Words can be like Lego pieces, carefully building up an argument, brick by brick. Or they can be like dandelion fluff, carelessly flying away on the slightest wind, trivial on its own, but deadly in its capacity to replicate itself. If we’re not watchful, a beautiful lawn can be overrun by armies of them. One dandelion is harmless and even pretty. Thousands of them are an ugly scar on the landscape, choking the life out of the lush, green grass in which it’s taken root.
Words can be like stars. On a cloudless night, that multitudinous array of tiny, distant worlds join forces to illuminate our world. Each one alone is too far away to give much light, but together they shine nearly as brightly as the moon. Whenever I read a perfectly-expressed piece of prose, I fall under the spell of this kind of verbal starlight. Each sentence adds its special light, its shining wisdom, to the one before… until I am dazzled.
Words can be like leaves in the woods, rustling secretly all around like a thousand whispering lips. Whispers can be sweet; more often, they are cruel. Unflattering stories are whispered into willing ears. Cynical mockery is murmured in a sneering undertone. A sarcastic insight, mumbled almost under the speaker’s breath, will elicit loud laughter. Whispers are exclusionary; they make others, not privy to the secret, feel left out. That which we are unwilling to speak out loud is better left unsaid.
The words of our tefillah rise up like sparks from a bonfire. Prayers that emanate from a broken heart fly straight to the Throne of Glory like tongues of divine flame. Words are the tools of connection, not only between people but between us and our Creator. The familiar words in the siddur have the uncanny power to let us tap into endless channels of blessing. Not to recognize that awesome power is to ignore an invitation issued straight from the King. The palace is waiting just ahead. All we need to get in is to turn a key in a door that stands ever-ready to be opened. The key: the words of our prayer.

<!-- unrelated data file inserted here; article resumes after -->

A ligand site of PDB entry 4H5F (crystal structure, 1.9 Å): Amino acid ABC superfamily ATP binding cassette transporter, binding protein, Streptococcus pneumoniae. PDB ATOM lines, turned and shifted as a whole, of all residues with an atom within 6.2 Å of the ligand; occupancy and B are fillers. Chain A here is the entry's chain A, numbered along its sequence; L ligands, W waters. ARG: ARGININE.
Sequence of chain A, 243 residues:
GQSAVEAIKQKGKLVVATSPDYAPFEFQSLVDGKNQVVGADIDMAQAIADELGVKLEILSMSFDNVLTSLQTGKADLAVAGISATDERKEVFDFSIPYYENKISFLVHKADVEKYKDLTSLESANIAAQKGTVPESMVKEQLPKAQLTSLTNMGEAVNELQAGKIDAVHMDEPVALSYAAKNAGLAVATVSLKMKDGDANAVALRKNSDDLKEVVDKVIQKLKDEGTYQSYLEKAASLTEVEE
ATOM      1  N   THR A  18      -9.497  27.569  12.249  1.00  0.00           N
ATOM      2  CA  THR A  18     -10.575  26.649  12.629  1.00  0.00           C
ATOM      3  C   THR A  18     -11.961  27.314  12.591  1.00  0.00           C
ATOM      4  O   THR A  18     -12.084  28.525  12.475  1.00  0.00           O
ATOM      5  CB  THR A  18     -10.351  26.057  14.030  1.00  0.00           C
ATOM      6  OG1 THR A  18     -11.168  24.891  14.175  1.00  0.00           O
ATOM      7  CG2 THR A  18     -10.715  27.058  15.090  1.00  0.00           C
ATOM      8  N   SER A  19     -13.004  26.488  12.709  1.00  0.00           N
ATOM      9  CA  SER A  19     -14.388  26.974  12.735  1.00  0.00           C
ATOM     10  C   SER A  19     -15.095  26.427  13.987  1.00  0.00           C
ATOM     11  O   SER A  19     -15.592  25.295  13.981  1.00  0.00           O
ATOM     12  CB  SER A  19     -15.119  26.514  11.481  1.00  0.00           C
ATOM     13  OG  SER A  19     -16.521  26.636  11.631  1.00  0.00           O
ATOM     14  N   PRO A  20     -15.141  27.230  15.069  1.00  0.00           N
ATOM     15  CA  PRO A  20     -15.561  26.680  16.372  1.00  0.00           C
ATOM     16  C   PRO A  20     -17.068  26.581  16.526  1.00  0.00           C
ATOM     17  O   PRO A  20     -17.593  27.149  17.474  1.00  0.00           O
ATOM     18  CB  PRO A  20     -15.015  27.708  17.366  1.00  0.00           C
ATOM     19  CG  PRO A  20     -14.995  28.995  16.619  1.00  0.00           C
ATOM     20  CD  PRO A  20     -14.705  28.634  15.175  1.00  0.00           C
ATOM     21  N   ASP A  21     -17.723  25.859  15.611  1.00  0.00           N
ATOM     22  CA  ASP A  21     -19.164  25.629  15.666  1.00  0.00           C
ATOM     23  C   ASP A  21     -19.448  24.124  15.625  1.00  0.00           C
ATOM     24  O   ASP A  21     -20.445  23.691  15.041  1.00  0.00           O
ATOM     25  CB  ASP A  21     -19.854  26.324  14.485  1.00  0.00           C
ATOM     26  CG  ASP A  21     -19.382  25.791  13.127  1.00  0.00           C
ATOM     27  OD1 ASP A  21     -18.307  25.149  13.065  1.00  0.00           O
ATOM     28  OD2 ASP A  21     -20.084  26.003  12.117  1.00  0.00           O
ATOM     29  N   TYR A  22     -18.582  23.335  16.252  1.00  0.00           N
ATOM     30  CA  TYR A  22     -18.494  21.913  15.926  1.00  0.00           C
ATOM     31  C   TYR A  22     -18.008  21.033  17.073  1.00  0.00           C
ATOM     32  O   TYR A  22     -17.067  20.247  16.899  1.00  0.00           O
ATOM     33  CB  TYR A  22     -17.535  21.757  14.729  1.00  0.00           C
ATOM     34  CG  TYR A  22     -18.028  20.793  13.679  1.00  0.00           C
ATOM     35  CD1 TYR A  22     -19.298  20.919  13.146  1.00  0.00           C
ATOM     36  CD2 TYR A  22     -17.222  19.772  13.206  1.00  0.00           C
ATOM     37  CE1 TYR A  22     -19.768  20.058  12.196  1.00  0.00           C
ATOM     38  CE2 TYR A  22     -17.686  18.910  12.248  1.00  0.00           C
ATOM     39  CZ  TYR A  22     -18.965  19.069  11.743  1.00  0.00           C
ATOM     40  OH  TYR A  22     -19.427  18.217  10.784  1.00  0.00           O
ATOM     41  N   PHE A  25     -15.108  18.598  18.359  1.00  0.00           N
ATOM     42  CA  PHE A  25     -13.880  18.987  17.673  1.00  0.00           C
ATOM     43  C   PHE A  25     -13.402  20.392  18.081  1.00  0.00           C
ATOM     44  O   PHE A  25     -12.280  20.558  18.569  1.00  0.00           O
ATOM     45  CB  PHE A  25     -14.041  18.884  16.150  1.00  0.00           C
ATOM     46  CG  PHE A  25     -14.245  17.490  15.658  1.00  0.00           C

And then there are words like sharp little thumbtacks strewed all over the floor, a trap for the unwary. You step into a room trustingly, on bare feet, and wham! The blood starts to flow. Some people, sadly, have made an art out of the kind of small, stinging comments that seem so light-hearted, yet can hurt so much. Others do it artlessly, without thinking much at all, which makes the hurt somehow even worse.
Moving on along the destruction spectrum, words can be like artillery shells, used to bludgeon another into fear, submission and a whimpering, crumbling ego. Like heat-seeking missiles, some words home right in on a person’s most vulnerable places and smash them. Anger will sometimes blind us to the point where even a normally loving person can become unrecognizable to himself, turning his words into deadly weapons, another good reason to do our utmost to curtail this dangerous middah. When it comes to the people we love, the nuclear option is simply not in the cards.
Each of us has learned the power of words on our own psyches. We’ve all felt hurt, joy, fear, love, pain and pleasure, annoyance and comfort, through words that have been directed at us. The next step is to recognize the power of our own words over others.
A pleasant exchange with someone you know can make her day; conversely, a sour one can break it. All it takes is a little forethought, and a lot of care in choosing our words. We can pour ice water down people’s backs, or shower them with sunbeams. Hashem, who gave us these diamonds, has also given us the ability to be astute diamond-cutters. It’s up to us.